Mosnier: It's lovely.

Hayling: Yes.

Mosnier: Let me say as just a final word, I know that, that even now your work continues. You're still active with, with, um, with, uh, 40th ACCORD, um, with Ms. [Barbara] Vickers.

Hayling: Yes.

Mosnier: And, uh, I think you're meeting with a bunch of folks tonight as you continue efforts here, here to help continue to improve the city, so —

Hayling: Yes.

Mosnier: — it's just been a great privilege and pleasure to be with you, Dr. Hayling.

Hayling: I hope we're still recording because I don't think I gave emphasis to the establishment of the, um, freedom for the foot soldiers.

Mosnier: Well, we were, yeah, we were, we were. Let me have you say a word about that. We were happy, of course, to have the conversation yesterday with Mrs. Vickers, yeah.

Hayling: Okay.

Bishop: Can I pause for a second?

Mosnier: Okay, we'll —

[Recording pauses.]

Freedom Soldiers

Bishop: We're back.

Mosnier: We're back.

Hayling: Okay.

Mosnier: So, so you wanted to say a final note about the, about, um, Mrs. Vickers and that effort.

Hayling: Yes. Mrs. Barbara Vickers, who was my neighbor from across the street on, it was Scott Street then. Now it's Dr. [Robert] Hayling Place. The street was named, uh, for me on '06, June the twentieth of '06, not, um, I, forgive me, of '03, June the twentieth of '03. And my daughter and her husband came from California at the time. They were living in San Mateo and brought my six, seven-month-old son, Roman.

Mosnier: Grandson, yeah.

Hayling: Grandson in a baby carriage, in a stroller and all, to be present for the street-naming ceremony. We had twenty-one Haylings.

Mosnier: Lovely.

Hayling: For the street-naming ceremony and part of the activity was moved up in that they had mentioned and especially Commissioner Errol Jones that most cities had paid tribute to their leaders, um, in absentia after they had passed and he wanted to try to give me this honor while I was still able to smell the roses and so forth. And so there was a tremendous tribute in that Errol Jones' mother, Mrs. Mattie Jones, had been an assistant to me for about three years or more, such a brave lady because she came to work every day, stayed and supported me when many of my patients and many of my friends and others were afraid. I was like a leper in that, a person with leprosy, in that I was, um —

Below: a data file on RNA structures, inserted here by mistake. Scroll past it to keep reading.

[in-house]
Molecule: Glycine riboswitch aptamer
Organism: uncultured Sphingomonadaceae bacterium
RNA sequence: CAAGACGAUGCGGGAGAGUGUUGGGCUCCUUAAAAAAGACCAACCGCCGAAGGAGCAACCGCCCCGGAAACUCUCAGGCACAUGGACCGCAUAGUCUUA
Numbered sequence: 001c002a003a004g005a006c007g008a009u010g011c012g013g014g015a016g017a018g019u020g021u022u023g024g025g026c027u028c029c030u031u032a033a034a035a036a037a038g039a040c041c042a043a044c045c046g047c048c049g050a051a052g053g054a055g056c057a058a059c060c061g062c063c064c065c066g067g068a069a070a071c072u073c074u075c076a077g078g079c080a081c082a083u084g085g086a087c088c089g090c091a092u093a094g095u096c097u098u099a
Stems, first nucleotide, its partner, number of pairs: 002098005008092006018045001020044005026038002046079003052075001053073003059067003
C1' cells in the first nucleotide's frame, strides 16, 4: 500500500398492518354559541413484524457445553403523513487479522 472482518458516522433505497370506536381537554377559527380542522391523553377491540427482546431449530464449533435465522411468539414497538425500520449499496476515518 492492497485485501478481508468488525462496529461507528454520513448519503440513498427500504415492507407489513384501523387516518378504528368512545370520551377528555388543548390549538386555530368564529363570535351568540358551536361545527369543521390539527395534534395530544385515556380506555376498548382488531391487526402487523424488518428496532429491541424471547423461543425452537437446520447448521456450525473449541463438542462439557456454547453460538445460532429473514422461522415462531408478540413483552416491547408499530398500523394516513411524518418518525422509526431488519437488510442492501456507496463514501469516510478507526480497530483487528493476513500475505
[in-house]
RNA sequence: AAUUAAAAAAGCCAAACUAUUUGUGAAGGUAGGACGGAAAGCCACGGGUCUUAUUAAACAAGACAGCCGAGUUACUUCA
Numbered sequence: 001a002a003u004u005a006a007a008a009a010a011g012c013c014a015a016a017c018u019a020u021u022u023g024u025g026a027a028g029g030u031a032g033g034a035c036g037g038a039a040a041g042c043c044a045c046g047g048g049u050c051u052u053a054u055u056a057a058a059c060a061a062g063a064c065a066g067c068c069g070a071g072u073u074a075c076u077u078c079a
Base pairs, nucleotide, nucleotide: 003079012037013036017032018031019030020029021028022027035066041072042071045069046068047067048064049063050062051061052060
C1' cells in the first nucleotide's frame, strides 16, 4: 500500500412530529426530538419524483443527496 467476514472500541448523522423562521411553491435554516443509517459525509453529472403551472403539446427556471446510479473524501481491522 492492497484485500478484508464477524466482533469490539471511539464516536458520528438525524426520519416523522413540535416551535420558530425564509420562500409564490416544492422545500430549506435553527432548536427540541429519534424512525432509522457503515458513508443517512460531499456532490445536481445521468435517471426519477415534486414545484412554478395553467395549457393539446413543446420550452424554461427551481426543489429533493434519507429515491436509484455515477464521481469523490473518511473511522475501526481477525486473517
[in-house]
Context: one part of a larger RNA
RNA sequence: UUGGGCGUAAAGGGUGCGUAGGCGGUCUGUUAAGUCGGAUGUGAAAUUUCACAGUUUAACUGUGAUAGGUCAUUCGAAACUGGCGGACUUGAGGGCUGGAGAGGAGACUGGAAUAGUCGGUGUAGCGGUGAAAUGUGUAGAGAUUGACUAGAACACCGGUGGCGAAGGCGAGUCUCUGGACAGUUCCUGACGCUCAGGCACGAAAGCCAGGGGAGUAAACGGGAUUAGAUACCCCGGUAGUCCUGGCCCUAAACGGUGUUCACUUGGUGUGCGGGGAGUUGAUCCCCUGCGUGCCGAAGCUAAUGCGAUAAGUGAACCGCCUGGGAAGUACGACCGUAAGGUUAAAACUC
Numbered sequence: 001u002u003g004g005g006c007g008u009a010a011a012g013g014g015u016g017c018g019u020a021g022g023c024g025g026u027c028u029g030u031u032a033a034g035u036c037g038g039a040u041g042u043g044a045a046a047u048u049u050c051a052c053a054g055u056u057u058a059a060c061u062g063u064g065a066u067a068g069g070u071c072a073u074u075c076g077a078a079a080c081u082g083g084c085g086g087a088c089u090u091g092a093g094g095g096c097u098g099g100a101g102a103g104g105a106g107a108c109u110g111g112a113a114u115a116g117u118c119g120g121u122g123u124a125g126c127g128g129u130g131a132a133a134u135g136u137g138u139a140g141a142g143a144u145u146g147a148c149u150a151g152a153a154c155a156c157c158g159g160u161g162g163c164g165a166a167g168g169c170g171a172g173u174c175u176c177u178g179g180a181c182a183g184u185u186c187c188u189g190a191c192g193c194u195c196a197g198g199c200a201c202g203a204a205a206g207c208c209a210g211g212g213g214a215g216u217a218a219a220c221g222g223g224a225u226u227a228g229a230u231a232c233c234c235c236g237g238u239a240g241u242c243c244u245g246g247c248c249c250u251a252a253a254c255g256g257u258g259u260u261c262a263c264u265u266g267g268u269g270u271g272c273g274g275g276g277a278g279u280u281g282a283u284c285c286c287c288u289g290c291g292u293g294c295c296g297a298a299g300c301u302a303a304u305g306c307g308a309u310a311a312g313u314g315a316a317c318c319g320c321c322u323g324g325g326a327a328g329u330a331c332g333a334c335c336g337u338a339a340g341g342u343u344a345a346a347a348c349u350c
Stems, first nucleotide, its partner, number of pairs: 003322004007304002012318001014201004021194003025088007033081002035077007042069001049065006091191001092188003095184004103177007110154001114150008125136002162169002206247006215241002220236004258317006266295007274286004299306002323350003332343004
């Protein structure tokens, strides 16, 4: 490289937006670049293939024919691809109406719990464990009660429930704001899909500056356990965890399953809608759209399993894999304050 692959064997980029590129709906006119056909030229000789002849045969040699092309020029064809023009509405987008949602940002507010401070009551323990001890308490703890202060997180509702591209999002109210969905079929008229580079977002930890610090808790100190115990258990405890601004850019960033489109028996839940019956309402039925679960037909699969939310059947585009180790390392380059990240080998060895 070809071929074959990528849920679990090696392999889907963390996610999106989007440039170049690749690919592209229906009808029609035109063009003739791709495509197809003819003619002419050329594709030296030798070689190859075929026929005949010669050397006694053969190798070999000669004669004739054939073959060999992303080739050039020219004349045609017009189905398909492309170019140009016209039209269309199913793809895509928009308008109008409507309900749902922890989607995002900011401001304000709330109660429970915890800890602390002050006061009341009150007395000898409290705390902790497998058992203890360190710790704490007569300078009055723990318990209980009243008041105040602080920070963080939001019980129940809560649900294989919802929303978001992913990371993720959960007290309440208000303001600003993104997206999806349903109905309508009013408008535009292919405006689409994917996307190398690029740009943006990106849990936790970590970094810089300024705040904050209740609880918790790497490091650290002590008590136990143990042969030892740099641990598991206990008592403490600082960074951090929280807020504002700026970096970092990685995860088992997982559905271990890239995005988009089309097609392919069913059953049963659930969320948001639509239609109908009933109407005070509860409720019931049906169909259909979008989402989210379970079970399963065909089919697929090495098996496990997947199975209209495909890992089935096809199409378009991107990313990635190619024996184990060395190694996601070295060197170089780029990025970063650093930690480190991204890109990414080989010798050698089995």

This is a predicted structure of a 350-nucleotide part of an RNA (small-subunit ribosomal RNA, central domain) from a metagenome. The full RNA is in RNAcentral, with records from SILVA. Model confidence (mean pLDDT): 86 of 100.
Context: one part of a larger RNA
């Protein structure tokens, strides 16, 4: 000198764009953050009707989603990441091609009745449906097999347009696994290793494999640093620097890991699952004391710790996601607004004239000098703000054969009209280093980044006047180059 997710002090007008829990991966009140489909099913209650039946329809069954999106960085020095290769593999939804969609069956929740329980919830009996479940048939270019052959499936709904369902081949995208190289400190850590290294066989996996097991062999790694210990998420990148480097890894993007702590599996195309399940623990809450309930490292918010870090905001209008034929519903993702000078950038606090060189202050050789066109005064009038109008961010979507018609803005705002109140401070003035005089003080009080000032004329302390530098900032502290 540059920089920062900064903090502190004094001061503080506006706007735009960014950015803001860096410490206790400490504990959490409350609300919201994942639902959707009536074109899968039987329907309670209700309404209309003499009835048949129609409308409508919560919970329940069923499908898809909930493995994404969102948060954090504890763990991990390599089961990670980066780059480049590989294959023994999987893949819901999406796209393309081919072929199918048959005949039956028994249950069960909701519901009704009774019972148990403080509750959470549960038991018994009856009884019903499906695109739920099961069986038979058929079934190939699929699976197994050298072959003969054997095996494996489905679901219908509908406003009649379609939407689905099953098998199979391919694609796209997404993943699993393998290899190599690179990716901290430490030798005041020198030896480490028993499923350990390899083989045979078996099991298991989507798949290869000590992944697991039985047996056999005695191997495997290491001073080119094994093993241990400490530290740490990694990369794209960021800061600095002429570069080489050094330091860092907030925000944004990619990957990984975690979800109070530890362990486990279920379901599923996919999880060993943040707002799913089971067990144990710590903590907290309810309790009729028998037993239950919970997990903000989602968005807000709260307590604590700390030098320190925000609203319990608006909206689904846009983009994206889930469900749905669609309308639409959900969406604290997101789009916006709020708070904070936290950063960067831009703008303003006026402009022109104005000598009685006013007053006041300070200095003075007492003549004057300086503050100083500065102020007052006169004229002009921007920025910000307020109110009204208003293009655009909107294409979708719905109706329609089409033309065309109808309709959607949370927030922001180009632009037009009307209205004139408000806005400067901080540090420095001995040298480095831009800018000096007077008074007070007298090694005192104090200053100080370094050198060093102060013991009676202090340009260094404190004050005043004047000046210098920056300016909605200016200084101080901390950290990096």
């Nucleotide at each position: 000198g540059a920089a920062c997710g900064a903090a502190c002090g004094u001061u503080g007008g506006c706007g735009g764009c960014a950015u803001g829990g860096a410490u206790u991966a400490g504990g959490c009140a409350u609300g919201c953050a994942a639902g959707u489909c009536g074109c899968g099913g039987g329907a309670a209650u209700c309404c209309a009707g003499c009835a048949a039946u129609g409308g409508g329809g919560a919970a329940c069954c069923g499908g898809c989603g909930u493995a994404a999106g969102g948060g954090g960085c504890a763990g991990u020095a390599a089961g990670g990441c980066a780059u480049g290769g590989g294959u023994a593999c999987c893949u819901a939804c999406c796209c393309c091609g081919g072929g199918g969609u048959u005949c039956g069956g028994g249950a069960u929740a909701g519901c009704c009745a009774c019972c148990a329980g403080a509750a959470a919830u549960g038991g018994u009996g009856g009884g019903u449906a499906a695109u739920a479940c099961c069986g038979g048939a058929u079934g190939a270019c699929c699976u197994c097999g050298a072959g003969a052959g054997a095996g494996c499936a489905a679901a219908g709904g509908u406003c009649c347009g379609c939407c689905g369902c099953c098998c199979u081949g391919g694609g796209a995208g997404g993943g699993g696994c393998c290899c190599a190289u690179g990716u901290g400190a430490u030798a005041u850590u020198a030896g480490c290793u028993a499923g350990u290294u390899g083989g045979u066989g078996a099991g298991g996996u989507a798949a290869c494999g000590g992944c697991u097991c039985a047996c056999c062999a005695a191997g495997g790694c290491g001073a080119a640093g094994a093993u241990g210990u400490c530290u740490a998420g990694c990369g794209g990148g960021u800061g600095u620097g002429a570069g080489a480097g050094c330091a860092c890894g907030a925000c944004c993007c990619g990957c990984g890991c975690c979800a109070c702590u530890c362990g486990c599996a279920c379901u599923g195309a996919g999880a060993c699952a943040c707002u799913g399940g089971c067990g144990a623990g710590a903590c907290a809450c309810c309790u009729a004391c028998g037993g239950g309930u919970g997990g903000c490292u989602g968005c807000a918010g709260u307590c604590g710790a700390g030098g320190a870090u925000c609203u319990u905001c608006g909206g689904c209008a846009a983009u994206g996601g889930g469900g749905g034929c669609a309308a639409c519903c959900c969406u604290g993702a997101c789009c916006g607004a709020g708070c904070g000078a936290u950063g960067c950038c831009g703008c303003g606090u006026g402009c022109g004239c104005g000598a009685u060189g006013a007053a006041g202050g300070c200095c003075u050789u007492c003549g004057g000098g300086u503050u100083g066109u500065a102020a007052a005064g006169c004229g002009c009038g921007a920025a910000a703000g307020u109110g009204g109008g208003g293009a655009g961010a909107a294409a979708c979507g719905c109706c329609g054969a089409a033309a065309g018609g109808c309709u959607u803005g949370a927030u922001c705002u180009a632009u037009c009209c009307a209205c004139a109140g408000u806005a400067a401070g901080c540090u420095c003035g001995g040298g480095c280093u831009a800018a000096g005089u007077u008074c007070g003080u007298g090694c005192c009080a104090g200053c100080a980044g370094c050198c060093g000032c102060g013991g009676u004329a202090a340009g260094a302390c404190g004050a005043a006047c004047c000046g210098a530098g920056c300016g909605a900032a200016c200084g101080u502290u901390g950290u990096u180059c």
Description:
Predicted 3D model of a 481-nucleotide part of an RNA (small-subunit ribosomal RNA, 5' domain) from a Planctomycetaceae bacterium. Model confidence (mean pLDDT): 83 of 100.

Mosnier: Your office might be attacked.

Hayling: To be avoided.

Mosnier: Yeah.

Hayling: And that my office would possibly be shot up or dynamited and everything. If they were there, they would have been involved.

Mosnier: Yeah.

Hayling: But Mrs. Jones came and stayed as long and as late as we needed to, to have the office open.

Mosnier: Yeah.

Hayling: And so forth.

Mosnier: Can I ask you to share the sign?

Hayling: Yes. I am so proud to present the sign and I bring it with me to all the meetings and we have a ceremony where the various people involved have to come up and touch the sign and try to say which portion of this sign that they helped earn and qualify for.

Mosnier: Nice.

Hayling: So it's a little routine and that's the reason I have this with me, that we do it and wherever the, the activist people have gathered, we give them that offer. I did not bring the citation and all because it's encased in a glass in case and therefore, we would have been subjecting it to breakage and everything. So I decided not to bring it in the car.

Bishop: Yeah. Could you lift it up just to about — that's good. Let, let me just focus on it and you can smile. [laughter]

Bishop: That's great. Thank you.

Mosnier: Wonderful. Dr. Hayling, thank you so much.

Hayling: Well, please, please, please, the honor —

[Recording ends at 1:54:48]